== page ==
Very often when someone is eating a well balanced diet, but no matter how much they eat, they still remain thin, there may be an underlying food allergy or sensitivity.
A good example of this is Celiac disease, in which the villi in the small intestine atrophy and this leads to a state of malabsorption. It is vital to first consult one doctor to diagnose if any if these conditions may exist. If you have Celiac Disease, you may be very thin, from repeated stomach upsets and diarrhea. This is all caused by one culprit: GLUTEN. Your body reacts to the protein found in gluten and cannot digest food. Once on a total gluten free diet, you need to start being able to eat properly again to successfully gain good weight.
In order to successfully gain healthy weight, one needs to follow a well balanced diet. It is important to try and consume more calories, but these calories shouldn’t come from junk food but instead should focus on increasing healthy carbohydrates into the diet and good protein sources. It also may be necessary to add an additional meal supplement such as Ensure, not to replace meals, in addition to them, to add more calories. It is important not to just go for any weight gain supplement as these may contain empty calories and are high in sugar and saturated fat.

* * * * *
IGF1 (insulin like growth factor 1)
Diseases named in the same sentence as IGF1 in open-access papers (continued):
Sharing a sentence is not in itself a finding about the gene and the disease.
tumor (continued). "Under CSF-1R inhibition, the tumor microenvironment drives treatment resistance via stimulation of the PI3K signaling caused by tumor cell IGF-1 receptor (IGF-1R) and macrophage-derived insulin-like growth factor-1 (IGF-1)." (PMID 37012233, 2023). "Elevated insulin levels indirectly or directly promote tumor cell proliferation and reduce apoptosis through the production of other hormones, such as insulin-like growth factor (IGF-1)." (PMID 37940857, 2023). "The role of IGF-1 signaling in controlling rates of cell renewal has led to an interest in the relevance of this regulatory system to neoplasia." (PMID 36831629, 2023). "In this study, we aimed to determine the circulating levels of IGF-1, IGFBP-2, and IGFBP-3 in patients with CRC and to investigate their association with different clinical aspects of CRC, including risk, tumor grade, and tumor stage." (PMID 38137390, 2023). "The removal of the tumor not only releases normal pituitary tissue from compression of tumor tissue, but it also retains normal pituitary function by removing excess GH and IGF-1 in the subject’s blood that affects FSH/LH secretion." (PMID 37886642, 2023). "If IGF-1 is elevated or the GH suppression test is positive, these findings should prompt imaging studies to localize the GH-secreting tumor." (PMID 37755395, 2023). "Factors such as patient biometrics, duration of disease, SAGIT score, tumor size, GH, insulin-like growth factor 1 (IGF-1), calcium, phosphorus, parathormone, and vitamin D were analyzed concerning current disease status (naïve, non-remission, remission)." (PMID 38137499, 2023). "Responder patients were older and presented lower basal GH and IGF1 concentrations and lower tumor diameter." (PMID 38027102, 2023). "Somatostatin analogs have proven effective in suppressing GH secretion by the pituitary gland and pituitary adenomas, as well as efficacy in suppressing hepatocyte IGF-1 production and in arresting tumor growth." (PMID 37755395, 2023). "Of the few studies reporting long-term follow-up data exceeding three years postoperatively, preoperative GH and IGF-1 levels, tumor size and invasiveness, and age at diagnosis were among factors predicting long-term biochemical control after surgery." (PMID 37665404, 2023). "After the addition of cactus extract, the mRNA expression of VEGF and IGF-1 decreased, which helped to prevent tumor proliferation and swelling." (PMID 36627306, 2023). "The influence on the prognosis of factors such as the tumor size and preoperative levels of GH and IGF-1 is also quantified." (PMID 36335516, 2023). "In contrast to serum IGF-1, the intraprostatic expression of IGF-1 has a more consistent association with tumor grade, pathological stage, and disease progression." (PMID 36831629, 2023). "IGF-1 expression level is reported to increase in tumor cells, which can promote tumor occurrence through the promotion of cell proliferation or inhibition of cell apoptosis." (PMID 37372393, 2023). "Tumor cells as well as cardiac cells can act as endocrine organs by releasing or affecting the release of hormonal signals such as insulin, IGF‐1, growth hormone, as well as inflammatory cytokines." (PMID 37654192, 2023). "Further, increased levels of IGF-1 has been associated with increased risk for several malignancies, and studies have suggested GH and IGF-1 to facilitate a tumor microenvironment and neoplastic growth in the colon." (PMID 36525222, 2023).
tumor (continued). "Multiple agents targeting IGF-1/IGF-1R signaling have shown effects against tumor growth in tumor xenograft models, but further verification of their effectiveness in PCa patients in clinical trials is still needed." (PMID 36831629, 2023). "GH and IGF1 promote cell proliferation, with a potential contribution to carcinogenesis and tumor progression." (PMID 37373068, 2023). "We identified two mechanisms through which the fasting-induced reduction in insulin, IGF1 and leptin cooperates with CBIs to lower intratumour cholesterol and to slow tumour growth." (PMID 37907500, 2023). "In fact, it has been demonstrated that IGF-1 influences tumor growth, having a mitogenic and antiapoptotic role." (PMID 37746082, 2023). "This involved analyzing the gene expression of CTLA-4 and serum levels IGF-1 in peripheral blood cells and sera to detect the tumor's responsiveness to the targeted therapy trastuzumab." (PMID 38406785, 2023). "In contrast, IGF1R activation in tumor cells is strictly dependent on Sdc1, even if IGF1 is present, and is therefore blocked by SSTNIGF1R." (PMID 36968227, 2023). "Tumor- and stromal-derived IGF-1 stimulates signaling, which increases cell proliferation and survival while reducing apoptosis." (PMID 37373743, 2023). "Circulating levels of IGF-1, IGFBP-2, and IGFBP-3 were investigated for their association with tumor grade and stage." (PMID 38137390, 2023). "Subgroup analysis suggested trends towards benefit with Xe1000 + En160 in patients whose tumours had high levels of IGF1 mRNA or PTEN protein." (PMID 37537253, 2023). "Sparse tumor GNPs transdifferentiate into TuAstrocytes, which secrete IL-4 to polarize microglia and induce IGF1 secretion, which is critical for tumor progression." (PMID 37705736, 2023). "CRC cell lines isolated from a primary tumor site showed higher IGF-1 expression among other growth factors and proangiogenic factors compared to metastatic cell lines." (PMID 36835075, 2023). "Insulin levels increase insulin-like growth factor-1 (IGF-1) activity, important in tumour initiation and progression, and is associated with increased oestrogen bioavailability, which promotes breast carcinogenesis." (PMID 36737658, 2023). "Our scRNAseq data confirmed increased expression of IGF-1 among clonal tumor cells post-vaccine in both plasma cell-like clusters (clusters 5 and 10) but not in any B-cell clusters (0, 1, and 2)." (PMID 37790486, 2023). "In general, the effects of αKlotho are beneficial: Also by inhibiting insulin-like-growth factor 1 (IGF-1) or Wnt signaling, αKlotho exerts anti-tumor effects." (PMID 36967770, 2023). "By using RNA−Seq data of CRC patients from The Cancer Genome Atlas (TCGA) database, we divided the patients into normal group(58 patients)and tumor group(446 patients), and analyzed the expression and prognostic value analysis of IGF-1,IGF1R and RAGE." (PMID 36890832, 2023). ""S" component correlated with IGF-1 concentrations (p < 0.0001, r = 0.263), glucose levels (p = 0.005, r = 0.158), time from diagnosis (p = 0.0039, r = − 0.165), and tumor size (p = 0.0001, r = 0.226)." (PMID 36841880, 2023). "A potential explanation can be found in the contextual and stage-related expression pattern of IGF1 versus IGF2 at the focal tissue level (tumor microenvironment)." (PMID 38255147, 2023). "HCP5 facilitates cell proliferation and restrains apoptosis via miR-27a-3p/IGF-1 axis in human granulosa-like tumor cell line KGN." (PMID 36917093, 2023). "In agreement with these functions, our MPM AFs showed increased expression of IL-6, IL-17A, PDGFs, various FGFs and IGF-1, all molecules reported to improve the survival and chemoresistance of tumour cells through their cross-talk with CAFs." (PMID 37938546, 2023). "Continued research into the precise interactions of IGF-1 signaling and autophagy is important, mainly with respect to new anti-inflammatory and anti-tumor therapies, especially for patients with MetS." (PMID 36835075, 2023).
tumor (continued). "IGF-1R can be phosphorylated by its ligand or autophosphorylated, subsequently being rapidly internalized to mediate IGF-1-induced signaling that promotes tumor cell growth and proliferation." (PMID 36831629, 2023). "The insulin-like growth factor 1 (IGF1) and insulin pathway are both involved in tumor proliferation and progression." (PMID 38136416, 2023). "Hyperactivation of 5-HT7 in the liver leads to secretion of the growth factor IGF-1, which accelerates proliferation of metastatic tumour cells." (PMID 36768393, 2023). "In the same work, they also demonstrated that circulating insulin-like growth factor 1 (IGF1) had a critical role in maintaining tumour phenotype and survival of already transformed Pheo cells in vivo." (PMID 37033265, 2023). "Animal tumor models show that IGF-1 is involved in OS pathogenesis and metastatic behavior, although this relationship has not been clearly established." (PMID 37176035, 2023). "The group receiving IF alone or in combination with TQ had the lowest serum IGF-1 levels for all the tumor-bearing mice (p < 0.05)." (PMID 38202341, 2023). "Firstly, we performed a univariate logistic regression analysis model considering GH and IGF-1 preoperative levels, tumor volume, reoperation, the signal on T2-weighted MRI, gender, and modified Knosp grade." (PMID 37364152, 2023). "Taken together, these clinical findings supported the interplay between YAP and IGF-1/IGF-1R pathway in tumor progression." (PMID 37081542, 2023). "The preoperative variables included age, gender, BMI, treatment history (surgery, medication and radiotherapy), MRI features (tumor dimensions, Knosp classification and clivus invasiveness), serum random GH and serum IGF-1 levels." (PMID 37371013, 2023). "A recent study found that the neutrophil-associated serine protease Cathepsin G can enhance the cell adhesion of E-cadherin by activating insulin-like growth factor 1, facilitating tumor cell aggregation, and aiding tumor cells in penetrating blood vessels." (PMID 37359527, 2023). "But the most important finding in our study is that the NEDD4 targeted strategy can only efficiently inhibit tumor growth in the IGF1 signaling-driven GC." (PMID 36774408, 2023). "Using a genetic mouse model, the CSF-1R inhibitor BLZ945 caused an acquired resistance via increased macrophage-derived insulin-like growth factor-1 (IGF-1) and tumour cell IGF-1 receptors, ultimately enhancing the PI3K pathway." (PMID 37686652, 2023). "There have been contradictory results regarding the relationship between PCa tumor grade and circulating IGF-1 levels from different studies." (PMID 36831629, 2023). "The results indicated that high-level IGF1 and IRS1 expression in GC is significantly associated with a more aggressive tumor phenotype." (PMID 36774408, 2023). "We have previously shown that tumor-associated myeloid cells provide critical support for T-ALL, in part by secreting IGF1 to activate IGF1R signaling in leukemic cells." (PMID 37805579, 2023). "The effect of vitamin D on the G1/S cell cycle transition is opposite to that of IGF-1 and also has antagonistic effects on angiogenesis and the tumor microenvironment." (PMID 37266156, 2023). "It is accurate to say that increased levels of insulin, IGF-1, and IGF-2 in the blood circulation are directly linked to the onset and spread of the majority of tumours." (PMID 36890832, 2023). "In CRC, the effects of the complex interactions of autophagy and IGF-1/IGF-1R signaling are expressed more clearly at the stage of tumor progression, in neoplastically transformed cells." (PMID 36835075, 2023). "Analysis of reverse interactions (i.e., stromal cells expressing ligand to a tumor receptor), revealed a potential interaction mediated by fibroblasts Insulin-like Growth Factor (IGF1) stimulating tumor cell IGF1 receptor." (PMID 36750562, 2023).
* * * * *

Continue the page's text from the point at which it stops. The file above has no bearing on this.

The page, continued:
Ironically in many ways the diet to gain weight and lose weight are very similar, in that both diets are recommended ways of eating healthily. The major difference would be in portion size and quantity. The kinds of exercise recommended in order to increase good weight, should focus more on muscle gain and toning, including using heavier weights and more repetition, rather than just aerobic exercise, which will burn more calories.
Another recommendation is that there is should be plenty essential fatty acids in the diet. For Omega 3, increase all fatty fish, like salmon, tuna, mackerel, pilchards, sardines. For Omega 6, add avocados, sesame seed and nuts into the diet. For omega 9, add plenty olive oil.
How to Gain Healthy Weight Once Diagnosed With Celiac Disease